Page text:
Moore-Miller Administration intends to use FY24 Behavioral Health funding to solve ongoing issue of mental health patients inadvertently becoming inmates.
In a meeting with the Maryland Correctional Administrators Association on Tuesday, Acting Deputy Secretary of the Maryland Department of Health – Healthcare Systems, Bryan Mroz, gave an update on the status of court-ordered mental health transfers from local jails. Deputy Mroz reiterated that there is still a backlog of inmates that are required to be transferred from county detention facilities into the State’s hospital system. That number is in the range of 130 awaiting transfer, down from 161. In the meantime, local facilities continue to shoulder the financial cost of holding individuals with severe psychiatric needs longer than 10 days, when the state is intended to be the recipient of these patients.
Deputy Mroz closed the update on a positive note for correctional officers by expounding on the Moore-Miller administrations intentions to remedy this crisis. He shared that some of the behavioral health appropriations from the administrations approved FY24 budget are intended to bookend the needs of individuals before and after they interact with the criminal justice system. On the front end, services are intended to be bolstered to keep individuals who need behavioral health services from entering the detention centers at all. A number of diversion strategies were attempted during the 2023 legislative session but ultimately failed. An administration effort to tackle the problem could ultimately pick up some of the slack if the effort is made.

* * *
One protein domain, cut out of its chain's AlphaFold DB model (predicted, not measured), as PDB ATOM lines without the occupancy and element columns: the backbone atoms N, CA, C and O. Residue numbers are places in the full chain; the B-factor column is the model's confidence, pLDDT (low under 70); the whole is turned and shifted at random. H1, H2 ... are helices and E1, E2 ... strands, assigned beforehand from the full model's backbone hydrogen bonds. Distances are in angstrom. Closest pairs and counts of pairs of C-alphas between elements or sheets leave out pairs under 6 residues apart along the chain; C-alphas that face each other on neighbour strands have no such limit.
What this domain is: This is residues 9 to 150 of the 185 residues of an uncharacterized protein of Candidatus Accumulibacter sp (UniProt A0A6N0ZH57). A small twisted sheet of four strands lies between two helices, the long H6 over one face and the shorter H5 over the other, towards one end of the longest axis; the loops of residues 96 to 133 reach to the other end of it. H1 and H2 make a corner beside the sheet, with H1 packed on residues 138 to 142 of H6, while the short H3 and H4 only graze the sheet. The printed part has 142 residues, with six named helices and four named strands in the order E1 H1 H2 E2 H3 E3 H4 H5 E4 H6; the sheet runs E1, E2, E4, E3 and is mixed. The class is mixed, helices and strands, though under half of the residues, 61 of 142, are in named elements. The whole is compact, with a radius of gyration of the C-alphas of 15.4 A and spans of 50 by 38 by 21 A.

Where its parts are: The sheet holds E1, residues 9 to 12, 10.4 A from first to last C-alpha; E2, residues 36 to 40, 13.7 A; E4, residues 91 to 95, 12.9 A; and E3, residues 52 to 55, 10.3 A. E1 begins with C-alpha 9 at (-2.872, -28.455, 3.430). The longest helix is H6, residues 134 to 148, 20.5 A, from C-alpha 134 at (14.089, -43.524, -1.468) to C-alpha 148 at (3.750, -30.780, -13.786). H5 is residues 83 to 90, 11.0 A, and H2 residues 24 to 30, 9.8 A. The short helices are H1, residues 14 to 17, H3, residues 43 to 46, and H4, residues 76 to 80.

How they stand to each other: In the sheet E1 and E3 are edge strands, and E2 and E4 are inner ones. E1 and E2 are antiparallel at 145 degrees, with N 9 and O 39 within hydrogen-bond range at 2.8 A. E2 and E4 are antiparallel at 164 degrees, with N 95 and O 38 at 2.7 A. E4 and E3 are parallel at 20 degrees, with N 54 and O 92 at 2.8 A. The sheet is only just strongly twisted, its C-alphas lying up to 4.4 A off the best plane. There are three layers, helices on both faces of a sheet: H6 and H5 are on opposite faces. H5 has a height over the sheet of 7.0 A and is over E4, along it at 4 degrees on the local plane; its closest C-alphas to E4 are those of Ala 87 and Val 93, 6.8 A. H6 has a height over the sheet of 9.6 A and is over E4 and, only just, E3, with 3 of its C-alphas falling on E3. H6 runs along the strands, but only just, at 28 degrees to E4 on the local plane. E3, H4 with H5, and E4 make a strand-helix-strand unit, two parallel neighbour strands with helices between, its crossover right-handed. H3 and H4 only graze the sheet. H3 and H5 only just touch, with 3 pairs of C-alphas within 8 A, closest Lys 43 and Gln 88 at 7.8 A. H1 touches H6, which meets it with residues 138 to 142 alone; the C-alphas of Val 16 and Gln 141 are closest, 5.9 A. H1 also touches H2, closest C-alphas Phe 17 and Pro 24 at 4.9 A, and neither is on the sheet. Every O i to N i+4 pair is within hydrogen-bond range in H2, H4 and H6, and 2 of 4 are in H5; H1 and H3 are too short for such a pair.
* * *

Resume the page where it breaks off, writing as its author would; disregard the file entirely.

On the back end of the system, Deputy Mroz expressed they have a number of individuals requiring discharge from the state hospitals but they cannot be released without the appropriate care coordinated for when they arrive back in the community. FY24 behavioral health funding is intended to increase capacity for required services upon release. Moving patients out faster will expedite the process of bringing more patients in. No mention was made of the State’s intent to add more hospital beds, which have been experiencing shortages well before the pandemic.